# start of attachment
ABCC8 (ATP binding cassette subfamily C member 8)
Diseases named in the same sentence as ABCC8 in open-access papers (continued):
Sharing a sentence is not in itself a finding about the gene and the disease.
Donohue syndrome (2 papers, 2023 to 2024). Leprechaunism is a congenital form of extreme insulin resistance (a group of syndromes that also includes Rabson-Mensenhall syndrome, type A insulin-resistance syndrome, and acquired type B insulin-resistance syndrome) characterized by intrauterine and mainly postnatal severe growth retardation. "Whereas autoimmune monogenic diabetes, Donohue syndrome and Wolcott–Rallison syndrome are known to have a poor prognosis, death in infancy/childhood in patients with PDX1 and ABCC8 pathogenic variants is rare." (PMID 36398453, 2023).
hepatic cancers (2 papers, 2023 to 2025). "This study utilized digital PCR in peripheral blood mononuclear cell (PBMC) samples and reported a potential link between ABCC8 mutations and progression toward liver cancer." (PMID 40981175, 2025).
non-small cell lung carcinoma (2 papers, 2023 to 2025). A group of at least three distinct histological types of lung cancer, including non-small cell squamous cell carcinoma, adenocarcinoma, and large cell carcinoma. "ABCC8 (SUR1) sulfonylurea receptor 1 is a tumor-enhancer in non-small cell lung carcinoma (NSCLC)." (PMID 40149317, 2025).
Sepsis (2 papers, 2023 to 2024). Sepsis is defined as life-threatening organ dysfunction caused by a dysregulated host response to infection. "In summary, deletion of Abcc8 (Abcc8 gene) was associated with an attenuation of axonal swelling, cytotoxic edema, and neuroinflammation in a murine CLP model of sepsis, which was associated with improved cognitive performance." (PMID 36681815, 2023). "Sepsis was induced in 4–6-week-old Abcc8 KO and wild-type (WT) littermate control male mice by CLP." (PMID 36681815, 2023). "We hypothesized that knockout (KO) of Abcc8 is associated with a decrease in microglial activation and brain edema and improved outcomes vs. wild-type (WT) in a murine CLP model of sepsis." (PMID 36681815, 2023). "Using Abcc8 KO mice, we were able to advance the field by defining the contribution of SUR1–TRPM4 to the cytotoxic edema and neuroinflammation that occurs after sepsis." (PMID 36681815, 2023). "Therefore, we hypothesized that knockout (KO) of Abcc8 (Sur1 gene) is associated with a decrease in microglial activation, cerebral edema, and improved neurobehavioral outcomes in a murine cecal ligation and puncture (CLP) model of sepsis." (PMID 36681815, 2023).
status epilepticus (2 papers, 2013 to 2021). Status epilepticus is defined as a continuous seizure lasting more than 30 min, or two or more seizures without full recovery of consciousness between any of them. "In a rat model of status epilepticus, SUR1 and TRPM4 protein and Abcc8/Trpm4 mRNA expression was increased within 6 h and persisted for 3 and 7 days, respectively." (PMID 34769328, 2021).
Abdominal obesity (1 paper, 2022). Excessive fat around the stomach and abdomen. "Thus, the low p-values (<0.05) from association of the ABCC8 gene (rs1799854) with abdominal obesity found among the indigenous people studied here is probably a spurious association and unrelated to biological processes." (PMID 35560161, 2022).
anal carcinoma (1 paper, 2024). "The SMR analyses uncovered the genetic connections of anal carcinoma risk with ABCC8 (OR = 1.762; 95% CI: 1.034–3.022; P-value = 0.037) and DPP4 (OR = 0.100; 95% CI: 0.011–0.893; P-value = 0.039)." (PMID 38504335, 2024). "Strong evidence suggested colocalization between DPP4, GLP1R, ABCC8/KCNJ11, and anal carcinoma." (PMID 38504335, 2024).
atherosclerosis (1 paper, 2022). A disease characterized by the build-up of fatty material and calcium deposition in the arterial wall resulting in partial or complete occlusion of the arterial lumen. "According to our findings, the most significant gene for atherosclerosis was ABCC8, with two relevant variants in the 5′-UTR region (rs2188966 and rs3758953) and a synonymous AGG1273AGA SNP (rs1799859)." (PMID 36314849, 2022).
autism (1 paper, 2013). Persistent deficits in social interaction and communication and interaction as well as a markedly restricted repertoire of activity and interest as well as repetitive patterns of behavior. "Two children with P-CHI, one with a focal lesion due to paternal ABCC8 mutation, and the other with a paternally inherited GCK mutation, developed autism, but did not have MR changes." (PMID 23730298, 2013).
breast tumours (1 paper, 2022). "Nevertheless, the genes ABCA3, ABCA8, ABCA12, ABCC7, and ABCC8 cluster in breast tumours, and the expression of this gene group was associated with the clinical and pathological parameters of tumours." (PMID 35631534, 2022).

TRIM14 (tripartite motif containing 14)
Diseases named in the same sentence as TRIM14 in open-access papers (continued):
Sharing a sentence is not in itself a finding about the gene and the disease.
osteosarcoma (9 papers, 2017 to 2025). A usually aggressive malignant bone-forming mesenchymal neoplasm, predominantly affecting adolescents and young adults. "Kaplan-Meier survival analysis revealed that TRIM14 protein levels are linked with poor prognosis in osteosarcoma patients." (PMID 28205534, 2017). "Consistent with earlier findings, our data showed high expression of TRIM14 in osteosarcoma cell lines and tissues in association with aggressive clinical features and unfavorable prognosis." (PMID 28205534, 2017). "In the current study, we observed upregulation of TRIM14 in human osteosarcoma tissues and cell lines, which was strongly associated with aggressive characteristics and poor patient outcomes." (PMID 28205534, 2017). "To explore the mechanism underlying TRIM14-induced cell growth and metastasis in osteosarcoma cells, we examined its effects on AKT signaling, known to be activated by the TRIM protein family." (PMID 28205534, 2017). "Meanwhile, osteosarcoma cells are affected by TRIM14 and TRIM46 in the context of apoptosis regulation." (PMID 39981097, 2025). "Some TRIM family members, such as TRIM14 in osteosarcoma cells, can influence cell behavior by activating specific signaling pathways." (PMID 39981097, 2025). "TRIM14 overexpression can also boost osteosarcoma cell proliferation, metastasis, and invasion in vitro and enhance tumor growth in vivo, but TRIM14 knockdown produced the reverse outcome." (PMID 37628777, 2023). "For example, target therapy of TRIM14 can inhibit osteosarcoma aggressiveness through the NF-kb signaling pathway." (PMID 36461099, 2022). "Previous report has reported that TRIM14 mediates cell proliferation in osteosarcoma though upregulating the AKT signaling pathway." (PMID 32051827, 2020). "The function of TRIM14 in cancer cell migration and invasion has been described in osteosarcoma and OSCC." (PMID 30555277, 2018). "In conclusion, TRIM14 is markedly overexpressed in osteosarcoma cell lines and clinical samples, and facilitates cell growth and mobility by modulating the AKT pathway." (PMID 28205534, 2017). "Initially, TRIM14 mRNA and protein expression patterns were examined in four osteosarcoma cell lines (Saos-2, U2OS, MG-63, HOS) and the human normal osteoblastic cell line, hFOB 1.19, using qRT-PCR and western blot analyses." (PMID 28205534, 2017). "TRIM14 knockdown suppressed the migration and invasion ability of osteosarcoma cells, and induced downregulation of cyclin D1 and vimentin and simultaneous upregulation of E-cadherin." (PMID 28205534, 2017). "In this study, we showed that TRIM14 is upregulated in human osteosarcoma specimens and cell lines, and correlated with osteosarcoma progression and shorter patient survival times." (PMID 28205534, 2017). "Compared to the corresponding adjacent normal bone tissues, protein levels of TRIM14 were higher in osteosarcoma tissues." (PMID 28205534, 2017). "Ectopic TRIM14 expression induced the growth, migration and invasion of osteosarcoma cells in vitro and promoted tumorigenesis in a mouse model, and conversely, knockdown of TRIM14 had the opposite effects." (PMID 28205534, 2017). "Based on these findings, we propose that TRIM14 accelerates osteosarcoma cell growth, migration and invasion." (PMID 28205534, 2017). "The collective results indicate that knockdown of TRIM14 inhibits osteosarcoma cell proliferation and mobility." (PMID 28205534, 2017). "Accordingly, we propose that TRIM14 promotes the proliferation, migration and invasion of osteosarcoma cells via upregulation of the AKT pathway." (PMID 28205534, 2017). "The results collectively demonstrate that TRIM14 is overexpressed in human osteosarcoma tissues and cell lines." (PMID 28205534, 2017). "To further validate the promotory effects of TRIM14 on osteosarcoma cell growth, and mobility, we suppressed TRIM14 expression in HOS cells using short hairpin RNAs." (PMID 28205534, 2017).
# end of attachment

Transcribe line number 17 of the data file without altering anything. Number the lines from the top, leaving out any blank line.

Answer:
osteosarcoma (9 papers, 2017 to 2025). A usually aggressive malignant bone-forming mesenchymal neoplasm, predominantly affecting adolescents and young adults. "Kaplan-Meier survival analysis revealed that TRIM14 protein levels are linked with poor prognosis in osteosarcoma patients." (PMID 28205534, 2017). "Consistent with earlier findings, our data showed high expression of TRIM14 in osteosarcoma cell lines and tissues in association with aggressive clinical features and unfavorable prognosis." (PMID 28205534, 2017). "In the current study, we observed upregulation of TRIM14 in human osteosarcoma tissues and cell lines, which was strongly associated with aggressive characteristics and poor patient outcomes." (PMID 28205534, 2017). "To explore the mechanism underlying TRIM14-induced cell growth and metastasis in osteosarcoma cells, we examined its effects on AKT signaling, known to be activated by the TRIM protein family." (PMID 28205534, 2017). "Meanwhile, osteosarcoma cells are affected by TRIM14 and TRIM46 in the context of apoptosis regulation." (PMID 39981097, 2025). "Some TRIM family members, such as TRIM14 in osteosarcoma cells, can influence cell behavior by activating specific signaling pathways." (PMID 39981097, 2025). "TRIM14 overexpression can also boost osteosarcoma cell proliferation, metastasis, and invasion in vitro and enhance tumor growth in vivo, but TRIM14 knockdown produced the reverse outcome." (PMID 37628777, 2023). "For example, target therapy of TRIM14 can inhibit osteosarcoma aggressiveness through the NF-kb signaling pathway." (PMID 36461099, 2022). "Previous report has reported that TRIM14 mediates cell proliferation in osteosarcoma though upregulating the AKT signaling pathway." (PMID 32051827, 2020). "The function of TRIM14 in cancer cell migration and invasion has been described in osteosarcoma and OSCC." (PMID 30555277, 2018). "In conclusion, TRIM14 is markedly overexpressed in osteosarcoma cell lines and clinical samples, and facilitates cell growth and mobility by modulating the AKT pathway." (PMID 28205534, 2017). "Initially, TRIM14 mRNA and protein expression patterns were examined in four osteosarcoma cell lines (Saos-2, U2OS, MG-63, HOS) and the human normal osteoblastic cell line, hFOB 1.19, using qRT-PCR and western blot analyses." (PMID 28205534, 2017). "TRIM14 knockdown suppressed the migration and invasion ability of osteosarcoma cells, and induced downregulation of cyclin D1 and vimentin and simultaneous upregulation of E-cadherin." (PMID 28205534, 2017). "In this study, we showed that TRIM14 is upregulated in human osteosarcoma specimens and cell lines, and correlated with osteosarcoma progression and shorter patient survival times." (PMID 28205534, 2017). "Compared to the corresponding adjacent normal bone tissues, protein levels of TRIM14 were higher in osteosarcoma tissues." (PMID 28205534, 2017). "Ectopic TRIM14 expression induced the growth, migration and invasion of osteosarcoma cells in vitro and promoted tumorigenesis in a mouse model, and conversely, knockdown of TRIM14 had the opposite effects." (PMID 28205534, 2017). "Based on these findings, we propose that TRIM14 accelerates osteosarcoma cell growth, migration and invasion." (PMID 28205534, 2017). "The collective results indicate that knockdown of TRIM14 inhibits osteosarcoma cell proliferation and mobility." (PMID 28205534, 2017). "Accordingly, we propose that TRIM14 promotes the proliferation, migration and invasion of osteosarcoma cells via upregulation of the AKT pathway." (PMID 28205534, 2017). "The results collectively demonstrate that TRIM14 is overexpressed in human osteosarcoma tissues and cell lines." (PMID 28205534, 2017). "To further validate the promotory effects of TRIM14 on osteosarcoma cell growth, and mobility, we suppressed TRIM14 expression in HOS cells using short hairpin RNAs." (PMID 28205534, 2017).